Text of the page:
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How to Create a Bonsai from Raw Material

I’m going to show you how to deal with what we could call ‘raw material’. This is a Dwarf Picea, it has a very thick trunk so I would say it is at least 30 to 40 years old. It is not the ordinary dwarf Canadian spruce Picea Alberta Conica, but it is a sport of that variant. It has been grown as a specialist conifer but it’s not really a bonsai. When we get material like this the first thing we do is take it out of the pot and explore the roots.
Peter with Dwarf Picea Plant
I think it was recently transferred to this big pot and hasn’t had a chance to settle in. The roots are pretty good but I’m teasing them to find the root base. I think it is best if I put it on a turntable so I can look at the tree from every side.
teasing dward picea roots
Teasing Dwarf Picea roots
Believe it or not, the trunk is at least 6” in diameter, so we know it’s a pretty old tree. I’m scraping away at the soil to see if I can utilise the trunk.
dwarf picea root base
I’m guessing the tree was planted a little too deep when it was grown as a nursery tree, but to make it a bonsai we will want to show the trunk.

When we make bonsai, the trunk is a very important feature. Bonsais are miniature trees and If the trunk is not shown in your bonsai design, It won’t look like a tree. Remember that only trees have trunks. If your bonsai looks like a bush, then that’s all it will be!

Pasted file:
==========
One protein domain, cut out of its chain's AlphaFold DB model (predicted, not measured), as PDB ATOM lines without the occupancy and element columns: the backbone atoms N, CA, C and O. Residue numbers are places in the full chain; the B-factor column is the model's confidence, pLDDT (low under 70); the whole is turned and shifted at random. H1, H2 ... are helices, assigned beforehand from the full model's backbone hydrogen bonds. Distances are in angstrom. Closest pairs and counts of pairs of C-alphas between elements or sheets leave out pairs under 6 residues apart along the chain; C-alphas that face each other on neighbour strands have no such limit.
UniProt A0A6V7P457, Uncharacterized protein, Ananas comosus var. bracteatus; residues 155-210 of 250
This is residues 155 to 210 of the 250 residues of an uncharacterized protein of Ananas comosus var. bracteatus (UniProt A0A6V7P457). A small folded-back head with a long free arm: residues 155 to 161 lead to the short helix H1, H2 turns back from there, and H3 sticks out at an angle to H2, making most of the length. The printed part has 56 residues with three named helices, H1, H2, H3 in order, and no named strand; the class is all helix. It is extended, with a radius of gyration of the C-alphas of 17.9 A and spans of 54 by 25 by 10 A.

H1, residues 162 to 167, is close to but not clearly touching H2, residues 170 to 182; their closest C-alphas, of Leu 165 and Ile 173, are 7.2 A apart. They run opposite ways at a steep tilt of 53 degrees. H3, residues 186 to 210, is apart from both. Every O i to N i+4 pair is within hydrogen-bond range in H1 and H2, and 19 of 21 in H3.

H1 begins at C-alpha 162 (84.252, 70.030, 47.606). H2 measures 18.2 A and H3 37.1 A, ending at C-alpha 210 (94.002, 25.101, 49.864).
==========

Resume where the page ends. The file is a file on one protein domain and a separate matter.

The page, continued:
I continue to scrape away at the roots to get to the trunk.

I also cut away some of the very fine roots which are climbing a bit too far up the tree. I want the main roots to come from the base of the tree.
Peter snipping fine bonsai roots with scissors
If I open out the trees branches and look carefully into the tree, I can see there is a single trunk. Some of the branches are very low but I will have to use as many branches as possible. It is just a question of clearing all this debris and seeing what we have to work with, in the tree itself.
inside dwarf picea branches
inside dwarf picea branches
I’m still trying to find the front of the tree. In this instance the front of the tree is determined by the root spread and the way the trunk appears. If I look at it from this side, this looks quite nice.
dwarf picea base front
I turn it a little and I can see this side isn’t as nice. The trunk is too narrow here.
dwarf picea root base
This is the opposite side of the tree, and this isn’t very appealing either.
dwarf picea bonsai back
I’m still leaning towards this side as a possible choice for the trees front.
front of dwarf picea bonsai
If I do use this as a front, I don’t want too many branches on the front of the tree. So, I will begin by removing some of these branches. I know that most people who are fairly new to bonsai struggle when it comes to deciding what parts of the tree to remove and not to remove. I think bonsai decision making is something that comes with experience. The more you work with bonsai the more confident you will become in your decision making.
cutting dwarf picea bonsai branches
dwarf picea trunk
I look over the tree and mull over the different design possibilities.